Roman and Blum also argue that “despite the potential problems in implementing interventions to reduce risk factors in the workplace, research has examined several work-related factors that may contribute to alcohol use and related problems among employees.” These identified risk factors are listed below:

  1. Stress
  2. Alienation
  3. Dysfunctional Cultures
  4. Dysfunctional Subcultures

Such situational factors that are correlated with alcohol abuse should also be addressed and if possible mitigate the variables or enhance the resilience resources for employees who are vulnerable.

Alcohol abuse

Mitigation can be Effective as well as Cost-Effective

For a long time we have known that coordinated efforts for mitigation do work. One foundational study from three decades ago determined that the numerous company programs in North America that have developed countermeasures against drug and alcohol abuse in the workplace, ranging from prevention, health promotion and education, to treatment and rehabilitation, provide instructive examples of an effective approach that in most cases has more than paid for its cost. (Source: Shahandeh, Behrouz International Labour Review, v124 n2 p207-23 Mar-Apr 1985)

  • According to the U.S. Department of Labor, there are numerous examples of successful prevention and mitigation of alcohol abuse disasters in the past where a concerted effort was undertaken. These include:
  • “One small plumbing company in Washington, D.C., the Warner Corporation, saved $385,000 in one year by establishing a drug-free workplace program that included EAP services. The company attributed the savings to a decrease in the number of accidents, which resulted in lower workers’ compensation costs and lower vehicle insurance premiums. Warner now has a waiting list of top-flight mechanics wanting to work in its drug-free environment, saving the company $20,000 a year on personnel advertising costs. Additionally, the proportion of apprentices completing a two-year training course has increased from 25 percent to 75 percent, resulting in annual savings of $165,000.
  • In 1984, CSX Transportation, a freight railroad company, implemented Operation Redblock, a response to widespread violations of Rule G, which prohibits the use and possession of alcohol and drugs. The program’s 4000 volunteers are trained to confront substance abusers, and if appropriate, refer them to the company’s EAP. Since 1990, less than one percent of the drug tests administered to safety-sensitive employees have been positive.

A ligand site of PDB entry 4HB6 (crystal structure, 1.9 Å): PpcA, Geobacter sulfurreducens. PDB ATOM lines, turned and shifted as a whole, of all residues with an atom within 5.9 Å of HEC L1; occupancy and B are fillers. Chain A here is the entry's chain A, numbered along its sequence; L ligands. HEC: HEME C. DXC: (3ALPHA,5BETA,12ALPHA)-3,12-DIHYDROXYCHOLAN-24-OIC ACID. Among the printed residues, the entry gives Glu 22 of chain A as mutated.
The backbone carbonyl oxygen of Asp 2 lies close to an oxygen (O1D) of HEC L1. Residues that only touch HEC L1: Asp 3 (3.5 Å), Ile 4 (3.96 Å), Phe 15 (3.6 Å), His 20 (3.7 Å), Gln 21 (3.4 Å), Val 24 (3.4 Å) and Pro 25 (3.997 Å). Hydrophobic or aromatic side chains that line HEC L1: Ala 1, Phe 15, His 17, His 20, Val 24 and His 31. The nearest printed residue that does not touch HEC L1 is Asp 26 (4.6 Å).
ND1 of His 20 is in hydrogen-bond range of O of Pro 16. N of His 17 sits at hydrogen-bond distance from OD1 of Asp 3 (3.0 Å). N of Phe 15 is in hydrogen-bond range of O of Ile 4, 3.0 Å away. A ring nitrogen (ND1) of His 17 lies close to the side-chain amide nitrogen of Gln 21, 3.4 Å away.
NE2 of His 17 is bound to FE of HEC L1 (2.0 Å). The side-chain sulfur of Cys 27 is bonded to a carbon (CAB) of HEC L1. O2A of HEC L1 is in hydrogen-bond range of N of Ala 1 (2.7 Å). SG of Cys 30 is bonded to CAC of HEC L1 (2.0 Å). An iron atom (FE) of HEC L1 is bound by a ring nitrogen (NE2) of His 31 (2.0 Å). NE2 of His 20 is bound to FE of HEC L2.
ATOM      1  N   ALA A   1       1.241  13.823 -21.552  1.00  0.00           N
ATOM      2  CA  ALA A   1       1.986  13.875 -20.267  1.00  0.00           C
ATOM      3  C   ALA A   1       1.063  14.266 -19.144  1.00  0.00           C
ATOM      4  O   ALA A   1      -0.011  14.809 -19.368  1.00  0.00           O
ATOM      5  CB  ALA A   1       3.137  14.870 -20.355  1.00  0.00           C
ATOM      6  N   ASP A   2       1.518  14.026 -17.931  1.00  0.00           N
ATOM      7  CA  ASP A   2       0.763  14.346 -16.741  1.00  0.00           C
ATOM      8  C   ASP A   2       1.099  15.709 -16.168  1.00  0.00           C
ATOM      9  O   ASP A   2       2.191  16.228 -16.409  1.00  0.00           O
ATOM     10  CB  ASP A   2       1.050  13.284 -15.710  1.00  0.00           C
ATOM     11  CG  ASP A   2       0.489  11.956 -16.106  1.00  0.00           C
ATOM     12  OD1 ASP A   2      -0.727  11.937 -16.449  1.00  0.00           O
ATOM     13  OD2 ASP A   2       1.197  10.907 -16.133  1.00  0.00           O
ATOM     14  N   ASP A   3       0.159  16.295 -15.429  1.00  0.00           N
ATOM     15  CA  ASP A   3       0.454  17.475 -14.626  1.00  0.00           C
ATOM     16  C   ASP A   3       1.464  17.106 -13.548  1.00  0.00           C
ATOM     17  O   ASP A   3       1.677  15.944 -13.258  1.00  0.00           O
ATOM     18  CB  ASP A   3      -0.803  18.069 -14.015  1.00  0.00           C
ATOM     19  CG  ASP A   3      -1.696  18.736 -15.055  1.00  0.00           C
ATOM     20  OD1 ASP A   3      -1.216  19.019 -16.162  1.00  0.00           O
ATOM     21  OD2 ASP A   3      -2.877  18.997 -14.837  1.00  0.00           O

• After implementing a comprehensive drug-free workplace program in response to a workers’ compensation discount law, W.W. Gay Mechanical Contractors in Florida saved $100,000 on workers’ compensation premiums in 1990, and also has experienced increased productivity, reduced absenteeism, and fewer accidents.
  • Only four years after implementing a workplace substance abuse program which included drug testing, Jerry Moland of Turfscape Landscape Care, Inc., in Chandler, AZ, says that his company is saving over $50,000 a year due to increased productivity, fewer accidents, and less absenteeism and turnover.
  • According to the American Management Association’s annual Survey on Workplace Drug Testing and Drug Abuse Policies, workplace drug testing has increased by more than 1,200 percent since 1987. More than 81 percent of businesses surveyed in 1996 were conducting some form of applicant or employee drug testing. Likewise, the perceived effectiveness of drug testing, as assessed by human resources managers, has increased from 50 percent in 1987 to 90 percent in 1996.
  • In 1995, the average annual cost of EAP services per eligible employee nationwide was $26.59 for internal programs staffed by company employees and $21.47 for external programs provided by an outside contractor, according to the Research Triangle Institute. These costs compare favorably to the expense of recruiting and training replacements for employees terminated due to substance abuse problems—about $50,000 per employee at corporations such as IBM.
  • The Ohio Department of Alcohol and Drug Addiction Services conducted a follow-up survey of 668 substance abuse treatment residents one year after completing treatment. Findings indicated that absenteeism decreased by 89 percent, tardiness by 92 percent and on-the-job injuries by 57 percent.

Statistics such as these suggest not only that workplace substance abuse is an issue all employers need to address, but also, that it is an issue that can be successfully prevented. Taking steps to raise awareness among employees about the impact of substance use on workplace performance, and offering the appropriate resources and/or assistance to employees in need, will not only improve worker safety and health, but also increase workplace productivity and market competitiveness.”


One glimmer of good news is that there appears to have been some declines in reported alcohol abuse and binge drinking between 2002 and 2013. However, 30.2 percent of men and 16.0 percent of women [12 and older] reported binge drinking in the past month during the 2013 data collection period. And 9.5 percent of men and 3.3 percent of women reported “heavy alcohol” use at the same time.

Nonetheless, alcohol abuse is a serious crisis for workplaces. Furthermore, there is a persistent recognition of the problem and appropriate solutions/responses. For example, according to National Institute on Drug Abuse there continues to be a large “treatment gap” in this country. In 2013, an estimated 22.7 million Americans (8.6 percent) needed treatment for a problem related to drugs or alcohol, but only about 2.5 million people (0.9 percent) received treatment at a specialty facility.

Thus, the current alcohol abuse crisis in the workplace is both a challenge and an opportunity. Managers and executives are encouraged to establish responsive procedures or policies so that this challenge can be met in a professional and consistent manner as well as in a way that takes advantage of the workplace setting to better enhance potential of success. It is important for supervisors and managers to have a resource or procedure that they can rely on. Employees need to know that everyone will be treated the same way. Pre-planning and utilizing a comprehensive and coordinated communication program, as for many other occupational health and safety issues, is the best way to avoid confusion and frustration in times that are already difficult.